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 Cashless Society: India Bans Currency Notes Sparking Chaos At Banks

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PostSubject: Cashless Society: India Bans Currency Notes Sparking Chaos At Banks   Sat 19 Nov 2016, 09:37

Cashless Society: India Bans Currency Notes Sparking Chaos At Banks




November 12, 2016
By John Vibes


The government in India has recently made a move to ban large currency notes, continuing the push towards a cashless society, an effort that the country has been working on for decades. 500 and 1,000 rupee notes were banned throughout the country, which may seem like large currency notes, but they exchange for just a few American dollars, and represent 85% of the cash transactions in the country.
The ban sparked a run on the banks in India this week, with customers forming massive lines at banks attempting to get cash notes out while they still could.

Banks then shut down on Wednesday, and limits were imposed on ATM withdrawals.

Politicians say that the new measure is aimed at fighting tax evasion, corruption, and “black money,” but the nation’s poor say that they are going to be the hardest hit.

“I went home for Diwali and my parents gave me money as a gift. I wish they had a simpler system for students. I desperately need cash to pay my rent and buy books and food,” Vijay Karan Sharma from Chhattisgarh, a student at Delhi University, told the BBC.


New notes with advanced security features will be put into circulation to replace the current notes; however, financial experts in India suggest that this could be a step towards a cashless society.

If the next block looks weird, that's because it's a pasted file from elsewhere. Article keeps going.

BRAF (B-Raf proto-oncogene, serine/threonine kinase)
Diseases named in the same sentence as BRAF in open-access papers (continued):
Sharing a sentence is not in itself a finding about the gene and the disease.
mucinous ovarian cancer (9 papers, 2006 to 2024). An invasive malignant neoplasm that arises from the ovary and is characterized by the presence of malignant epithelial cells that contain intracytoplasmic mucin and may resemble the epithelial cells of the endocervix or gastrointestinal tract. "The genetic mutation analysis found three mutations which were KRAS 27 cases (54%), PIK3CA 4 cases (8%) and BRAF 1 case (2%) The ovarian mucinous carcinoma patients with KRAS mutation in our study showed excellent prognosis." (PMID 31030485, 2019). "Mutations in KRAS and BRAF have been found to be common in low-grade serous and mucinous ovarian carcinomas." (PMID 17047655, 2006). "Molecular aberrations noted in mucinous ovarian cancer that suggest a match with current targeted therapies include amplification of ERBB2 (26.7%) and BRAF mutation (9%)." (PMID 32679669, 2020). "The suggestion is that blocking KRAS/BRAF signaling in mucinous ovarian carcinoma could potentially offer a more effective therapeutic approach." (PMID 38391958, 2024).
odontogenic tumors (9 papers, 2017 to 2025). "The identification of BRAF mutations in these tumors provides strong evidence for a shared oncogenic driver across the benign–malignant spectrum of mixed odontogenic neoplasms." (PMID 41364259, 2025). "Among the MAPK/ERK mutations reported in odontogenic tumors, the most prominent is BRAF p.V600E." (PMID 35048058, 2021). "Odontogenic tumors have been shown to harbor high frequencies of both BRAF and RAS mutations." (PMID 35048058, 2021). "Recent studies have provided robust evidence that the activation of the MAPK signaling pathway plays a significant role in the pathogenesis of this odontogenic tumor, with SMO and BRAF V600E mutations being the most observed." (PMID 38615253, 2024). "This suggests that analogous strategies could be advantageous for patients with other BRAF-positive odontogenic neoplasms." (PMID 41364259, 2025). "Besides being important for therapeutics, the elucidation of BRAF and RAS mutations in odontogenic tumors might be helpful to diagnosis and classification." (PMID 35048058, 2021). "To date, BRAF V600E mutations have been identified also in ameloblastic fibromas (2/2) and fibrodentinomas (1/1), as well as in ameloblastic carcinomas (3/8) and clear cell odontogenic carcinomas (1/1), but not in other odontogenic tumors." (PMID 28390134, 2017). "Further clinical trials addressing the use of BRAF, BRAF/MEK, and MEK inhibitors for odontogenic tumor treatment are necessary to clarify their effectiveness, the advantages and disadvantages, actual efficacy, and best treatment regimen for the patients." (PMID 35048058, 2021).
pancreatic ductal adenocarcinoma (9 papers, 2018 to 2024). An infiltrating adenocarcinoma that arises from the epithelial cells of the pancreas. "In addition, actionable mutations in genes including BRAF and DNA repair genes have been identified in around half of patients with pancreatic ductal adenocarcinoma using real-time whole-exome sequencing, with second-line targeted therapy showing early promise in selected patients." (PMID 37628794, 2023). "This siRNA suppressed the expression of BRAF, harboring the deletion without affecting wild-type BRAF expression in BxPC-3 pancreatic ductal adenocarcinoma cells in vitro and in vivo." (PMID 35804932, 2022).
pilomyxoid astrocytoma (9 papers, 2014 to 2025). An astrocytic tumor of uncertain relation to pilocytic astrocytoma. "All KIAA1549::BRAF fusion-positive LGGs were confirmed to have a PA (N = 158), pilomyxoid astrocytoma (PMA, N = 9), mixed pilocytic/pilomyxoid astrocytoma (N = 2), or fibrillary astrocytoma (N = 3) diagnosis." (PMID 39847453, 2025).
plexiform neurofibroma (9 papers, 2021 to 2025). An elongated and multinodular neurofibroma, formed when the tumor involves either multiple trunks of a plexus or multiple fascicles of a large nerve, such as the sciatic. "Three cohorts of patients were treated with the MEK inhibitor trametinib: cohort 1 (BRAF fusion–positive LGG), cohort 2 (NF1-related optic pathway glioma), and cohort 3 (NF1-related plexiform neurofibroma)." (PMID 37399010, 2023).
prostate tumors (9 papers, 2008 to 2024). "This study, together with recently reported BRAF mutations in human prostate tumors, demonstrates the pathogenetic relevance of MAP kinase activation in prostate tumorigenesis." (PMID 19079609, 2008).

Infosys founder N R Narayana Murthy celebrated the ban, and said that this could help push the country towards a digital economy. Of course, this will not be a free digital economy where people will be able to choose which currency they want to trade with, but it will be a top-down controlled economy with a single monopolized currency, that can be traced and tracked at every turn.

“Prime Minister is working hard to reduce corruption. Black money is a scourge on any developing economy. He has been a great supporter of digital economy. So yesterday when he made the announcement, I thought it was a master stroke,” Murthy said.


However, the move is not entirely popular among everyone in India’s political establishment.
Mamata Banerjee, West Bengal Chief Minister, called the ban a “draconian decision.” Meanwhile, Congress vice president Rahul Gandhi pointed out that real corruption goes unnoticed, while the poor suffer the consequences of the new laws.

Rahul Gandhi took to Twitter to air his frustrations:
Quote :
While the real culprits sit tight on their black money stashed away abroad or in bullion/ real estate.Well done Mr Modi
— Office of RG (@OfficeOfRG) November 9, 2016
Quote :
One Q for the PM: How is replacing 1000 rs notes with 2000 rs notes going to make black money hoarding a lot harder? #Modilogic
— Office of RG (@OfficeOfRG) November 9, 2016
Mukhesh Gautam, former director of agriculture in India pointed out that:
Quote :
After every main crop, whether it is kharif or rabi, the growers sell their yields to the traders as the government system is crippled with red tape and is very slow. Traders come to farms or the villages and purchase their yield and give them money immediately while in the government system they have to make umpteen rounds of offices to get their payment. With this cash, farmers and rural people buy seeds, equipment and fertilizers for the next crop and also use this money for the marriage of their siblings. Since the high currency denominations have been banned, a majority of farmers are feeling cheated.
Most of these farmers actually don’t have bank accounts, and are going to have a very difficult time during this currency transition.
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